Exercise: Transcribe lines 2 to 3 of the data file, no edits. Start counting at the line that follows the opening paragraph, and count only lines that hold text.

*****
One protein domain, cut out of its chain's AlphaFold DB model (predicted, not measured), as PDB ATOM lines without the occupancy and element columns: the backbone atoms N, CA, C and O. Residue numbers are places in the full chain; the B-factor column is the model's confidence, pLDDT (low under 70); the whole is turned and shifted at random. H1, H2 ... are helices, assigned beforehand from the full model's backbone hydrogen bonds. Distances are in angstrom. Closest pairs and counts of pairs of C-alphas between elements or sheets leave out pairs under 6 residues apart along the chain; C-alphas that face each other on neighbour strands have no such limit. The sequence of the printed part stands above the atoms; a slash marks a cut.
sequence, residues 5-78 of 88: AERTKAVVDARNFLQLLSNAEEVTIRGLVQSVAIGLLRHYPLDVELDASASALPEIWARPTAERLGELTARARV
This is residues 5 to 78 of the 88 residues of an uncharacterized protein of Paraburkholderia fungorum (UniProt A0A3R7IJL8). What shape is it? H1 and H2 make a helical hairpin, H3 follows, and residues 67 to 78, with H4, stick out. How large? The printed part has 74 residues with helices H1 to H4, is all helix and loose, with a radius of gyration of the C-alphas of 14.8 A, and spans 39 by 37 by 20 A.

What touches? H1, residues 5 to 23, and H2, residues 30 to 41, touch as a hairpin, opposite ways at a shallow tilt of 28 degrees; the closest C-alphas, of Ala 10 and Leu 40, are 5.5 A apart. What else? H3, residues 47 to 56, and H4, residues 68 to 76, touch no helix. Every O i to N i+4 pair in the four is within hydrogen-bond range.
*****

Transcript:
This is residues 5 to 78 of the 88 residues of an uncharacterized protein of Paraburkholderia fungorum (UniProt A0A3R7IJL8). What shape is it? H1 and H2 make a helical hairpin, H3 follows, and residues 67 to 78, with H4, stick out. How large? The printed part has 74 residues with helices H1 to H4, is all helix and loose, with a radius of gyration of the C-alphas of 14.8 A, and spans 39 by 37 by 20 A.

What touches? H1, residues 5 to 23, and H2, residues 30 to 41, touch as a hairpin, opposite ways at a shallow tilt of 28 degrees; the closest C-alphas, of Ala 10 and Leu 40, are 5.5 A apart. What else? H3, residues 47 to 56, and H4, residues 68 to 76, touch no helix. Every O i to N i+4 pair in the four is within hydrogen-bond range.